Working as a professional chauffeur might not seem to require a college education, but many employers view a four-year college degree as implying a work ethic and the ability to follow instructions. College graduates also tend to be perceived as calmer and more self-controlled than less educated candidates, a desirable characteristic for a professional chauffeur.

Different Positions

The scope for chauffeuring jobs is remarkably diverse. Many employment hunters will find the following five positions to be especially attractive targets.

  • Las Vegas Chauffeur. With a mean annual wage of $32,450 for chauffeurs, the Las Vegas metropolitan area offers an opportunity for professional drivers to garner lucrative tips from repeat customers who regularly troll the bright lights of Las Vegas’ famed casinos. Chauffeurs who understand that what happens in Las Vegas stays in Las Vegas likely will do best in this region of sin and expanding suburban developments. Limousine services in the Las Vegas metropolitan area typically want their chauffeurs to have clean criminal records, businesslike attire and the ability to keep their mouths shut.
  • Real Estate Chauffeur. Some real estate agents and brokers, especially those catering to high-end clients, employ professional chauffeurs to shuttle them and their clients around the local metropolitan area to view private homes and commercial properties. Salaries for this position cluster around $38,090 annually, which sharply exceeds the $23,210 median annual salary for all chauffeurs and taxi drivers reported for 2014 by the Bureau of Labor Statistics. In addition to a professional demeanor and extensive knowledge of local roads and destinations, a clean appearance works well for a position that requires contact with a wide variety of clients.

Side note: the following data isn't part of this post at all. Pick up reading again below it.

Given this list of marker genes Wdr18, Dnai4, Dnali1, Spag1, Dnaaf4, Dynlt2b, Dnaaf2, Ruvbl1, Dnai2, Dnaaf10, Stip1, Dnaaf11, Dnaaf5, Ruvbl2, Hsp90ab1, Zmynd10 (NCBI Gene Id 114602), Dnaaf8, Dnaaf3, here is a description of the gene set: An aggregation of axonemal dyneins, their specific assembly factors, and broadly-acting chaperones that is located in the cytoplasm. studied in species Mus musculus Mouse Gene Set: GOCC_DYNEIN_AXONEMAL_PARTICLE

• Wall Street Chauffeur. Unsurprisingly, the torrents of money that wash through Wall Street spill over into beefy salaries for the people who drive around stockbrokers, bankers, investors and other heavyweight players in the financial industries. These drivers earn an annual mean salary of $48,180, and if friendly passengers let slip the occasional insider tip, then that’s just another benefit. Businesslike attire is almost mandatory for the position, and high-rolling employers tend to demand impeccable manners and a clean-shaven appearance in addition to a spotless criminal record and several years of prior chauffeuring experience.
  • Hollywood Chauffeur. The glitter of Hollywood extends to chauffeur salaries with an experienced driver for moneyed clients in the motion picture and video production industries realizing an annual salary of $53,580 or more. Dealing with temperamental stars, drunken producers and a host of odd characters comes with the territory, and working hours may be highly erratic. Furthermore, celebrity chauffeurs operate under an unspoken code of silence that forbids publicly spilling the beans on the antics of their famous passengers. Still, having entertaining tales to share in strict confidence with close friends after work is an undeniable perk.
  • Private Chauffeur. More than a few wealthy individuals and families prefer to rely on a trusted private chauffeur or chauffeurs. Deep familiarity with local road conditions and significant destinations surrounding the employer’s private residence is usually a must, and the position may carry such additional responsibilities as skill at armed and unarmed combat and training in defensive driving. Strong candidates typically possess squeaky clean criminal records and driving records, extensive prior experience with chauffeuring, solid knowledge of vehicle maintenance and unusual awareness of possible problems or threats. Working hours can be long, but the compensation for this favored position can reach $65,000–70,000 per year.

Interesting Duties

Far from being a mindless driving machine, a professional chauffeur may run sensitive errands, babysit children, humor prickly guests and even frighten off criminals. A top chauffeuring job may more strongly resemble a bodyguard position than an ordinary taxiing career.